There are essays on landholding and titles; investigations into specific sources which mislead students today; a description of John Smith’s 1612 map of Virginia as thought it were a literary production; English relations with the Turks and Moroccans; Grace O’Malley, Irish female entrepreneur and pirate, and her meeting with Elizabeth; and many references to Elizabethan and Jacobian literature, drama and poetry…when they refer to issues involving colonization – political, sociological and economic. 

This book is heavy lumber. The essays are well-written and packed. I could not read it fast; I could not read much of it during a day. But the challenge of reading was enjoyable. I can read law, (land titles) which I went through quickest – I don’t need to know much more of that stuff. But there are many essays to stir the imagination in a subject matter foreign to many readers.


The the Lighthouse            Virginia Woolf

A current fad among those promoting the conventional wisdom is to embrace Virginia Woolf as an excellent, significant writer. Trying to read this novel and stopping, I know anyone with intelligence and reading comprehension knows it is a shame they let Virginia die a natural death.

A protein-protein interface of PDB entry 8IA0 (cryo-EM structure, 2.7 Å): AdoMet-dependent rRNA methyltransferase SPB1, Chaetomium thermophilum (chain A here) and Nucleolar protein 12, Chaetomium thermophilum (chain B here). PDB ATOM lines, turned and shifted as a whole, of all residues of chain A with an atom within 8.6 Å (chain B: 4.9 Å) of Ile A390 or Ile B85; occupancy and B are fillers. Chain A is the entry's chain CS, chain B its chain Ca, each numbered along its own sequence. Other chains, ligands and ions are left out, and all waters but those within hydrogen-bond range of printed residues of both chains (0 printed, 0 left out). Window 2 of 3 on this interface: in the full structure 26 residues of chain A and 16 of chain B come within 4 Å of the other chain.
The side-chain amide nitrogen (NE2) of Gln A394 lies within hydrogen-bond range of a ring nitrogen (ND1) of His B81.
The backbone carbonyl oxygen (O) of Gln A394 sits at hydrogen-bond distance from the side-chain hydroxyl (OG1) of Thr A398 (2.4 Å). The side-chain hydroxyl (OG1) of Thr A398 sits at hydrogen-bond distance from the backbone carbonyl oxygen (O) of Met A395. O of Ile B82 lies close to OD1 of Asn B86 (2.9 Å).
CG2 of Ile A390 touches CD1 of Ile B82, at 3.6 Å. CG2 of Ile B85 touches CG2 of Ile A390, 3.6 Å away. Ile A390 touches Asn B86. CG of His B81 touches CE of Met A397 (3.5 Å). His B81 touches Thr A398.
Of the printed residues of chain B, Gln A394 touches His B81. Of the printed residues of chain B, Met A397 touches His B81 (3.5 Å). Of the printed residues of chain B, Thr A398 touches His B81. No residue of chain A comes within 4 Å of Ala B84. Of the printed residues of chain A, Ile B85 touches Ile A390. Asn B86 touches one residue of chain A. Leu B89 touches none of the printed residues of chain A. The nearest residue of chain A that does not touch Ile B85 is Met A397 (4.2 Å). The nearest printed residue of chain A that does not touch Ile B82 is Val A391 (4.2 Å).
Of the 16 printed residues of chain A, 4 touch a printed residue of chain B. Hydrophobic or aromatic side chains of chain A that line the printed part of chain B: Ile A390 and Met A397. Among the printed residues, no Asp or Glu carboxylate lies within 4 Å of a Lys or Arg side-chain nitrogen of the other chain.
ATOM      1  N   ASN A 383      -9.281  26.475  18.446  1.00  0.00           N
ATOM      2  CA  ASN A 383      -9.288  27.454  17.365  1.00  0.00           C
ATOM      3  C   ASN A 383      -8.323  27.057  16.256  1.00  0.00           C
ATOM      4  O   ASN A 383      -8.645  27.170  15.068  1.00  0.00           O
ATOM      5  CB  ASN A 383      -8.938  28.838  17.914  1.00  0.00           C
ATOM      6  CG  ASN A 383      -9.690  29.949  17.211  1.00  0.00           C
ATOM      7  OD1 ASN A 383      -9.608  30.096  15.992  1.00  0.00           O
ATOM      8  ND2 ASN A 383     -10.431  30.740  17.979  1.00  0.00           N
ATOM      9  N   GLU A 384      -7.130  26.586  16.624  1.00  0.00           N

The writing in To the Lighthouse is very undisciplined. Voices of the author and Mrs. Ramsey mix; the characters are not well presented. The novel is in need of severe editing. Virginia needs to learn English punctuation and grammar and avoiding using parentheses.

I finished the first chapter of To the Lighthouse. I had bought the paperback for a buck. I got to the end and saw that Chapter 2 was six (6) lines long. Chapter 3 hard at the writing was longer. To learn whether the novel involved alternating long/short chapters, I went through Chapter 3 and discovered another discontented reader. The corner of the first page of Chapter 4 had been turned down, to serve as a bookmark. From the condition of the remaining pages and the binding, the reader who owned the book before me had stopped reading at the end of Chapter 3.

Chapter 1 is impossible. Mrs. Ramsey says to her son: “Yes, of course, if it is fine tomorrow.” The kid wants to go outside and play.